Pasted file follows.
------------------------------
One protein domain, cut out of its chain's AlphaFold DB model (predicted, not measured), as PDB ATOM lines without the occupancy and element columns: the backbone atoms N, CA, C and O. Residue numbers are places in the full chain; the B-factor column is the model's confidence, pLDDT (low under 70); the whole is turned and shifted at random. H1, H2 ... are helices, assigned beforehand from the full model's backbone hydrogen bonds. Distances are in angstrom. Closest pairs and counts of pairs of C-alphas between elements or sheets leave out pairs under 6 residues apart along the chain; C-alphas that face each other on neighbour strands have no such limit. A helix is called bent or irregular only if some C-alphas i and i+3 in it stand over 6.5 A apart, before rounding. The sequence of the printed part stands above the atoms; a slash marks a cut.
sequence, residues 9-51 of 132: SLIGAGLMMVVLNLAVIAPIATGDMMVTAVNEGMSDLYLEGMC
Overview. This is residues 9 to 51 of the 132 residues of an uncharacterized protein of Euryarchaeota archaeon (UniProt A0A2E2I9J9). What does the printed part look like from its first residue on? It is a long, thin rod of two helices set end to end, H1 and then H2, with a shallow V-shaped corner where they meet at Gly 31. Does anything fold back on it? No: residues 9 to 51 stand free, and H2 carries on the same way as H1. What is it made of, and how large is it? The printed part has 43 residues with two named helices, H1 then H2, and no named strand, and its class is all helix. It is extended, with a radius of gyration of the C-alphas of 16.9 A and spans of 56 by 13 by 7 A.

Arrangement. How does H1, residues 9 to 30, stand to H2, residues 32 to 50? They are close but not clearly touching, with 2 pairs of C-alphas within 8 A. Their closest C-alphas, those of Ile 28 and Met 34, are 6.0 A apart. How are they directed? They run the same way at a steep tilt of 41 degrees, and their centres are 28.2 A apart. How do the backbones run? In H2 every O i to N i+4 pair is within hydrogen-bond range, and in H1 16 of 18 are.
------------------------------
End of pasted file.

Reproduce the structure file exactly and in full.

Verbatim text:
One protein domain, cut out of its chain's AlphaFold DB model (predicted, not measured), as PDB ATOM lines without the occupancy and element columns: the backbone atoms N, CA, C and O. Residue numbers are places in the full chain; the B-factor column is the model's confidence, pLDDT (low under 70); the whole is turned and shifted at random. H1, H2 ... are helices, assigned beforehand from the full model's backbone hydrogen bonds. Distances are in angstrom. Closest pairs and counts of pairs of C-alphas between elements or sheets leave out pairs under 6 residues apart along the chain; C-alphas that face each other on neighbour strands have no such limit. A helix is called bent or irregular only if some C-alphas i and i+3 in it stand over 6.5 A apart, before rounding. The sequence of the printed part stands above the atoms; a slash marks a cut.
sequence, residues 9-51 of 132: SLIGAGLMMVVLNLAVIAPIATGDMMVTAVNEGMSDLYLEGMC
Overview. This is residues 9 to 51 of the 132 residues of an uncharacterized protein of Euryarchaeota archaeon (UniProt A0A2E2I9J9). What does the printed part look like from its first residue on? It is a long, thin rod of two helices set end to end, H1 and then H2, with a shallow V-shaped corner where they meet at Gly 31. Does anything fold back on it? No: residues 9 to 51 stand free, and H2 carries on the same way as H1. What is it made of, and how large is it? The printed part has 43 residues with two named helices, H1 then H2, and no named strand, and its class is all helix. It is extended, with a radius of gyration of the C-alphas of 16.9 A and spans of 56 by 13 by 7 A.

Arrangement. How does H1, residues 9 to 30, stand to H2, residues 32 to 50? They are close but not clearly touching, with 2 pairs of C-alphas within 8 A. Their closest C-alphas, those of Ile 28 and Met 34, are 6.0 A apart. How are they directed? They run the same way at a steep tilt of 41 degrees, and their centres are 28.2 A apart. How do the backbones run? In H2 every O i to N i+4 pair is within hydrogen-bond range, and in H1 16 of 18 are.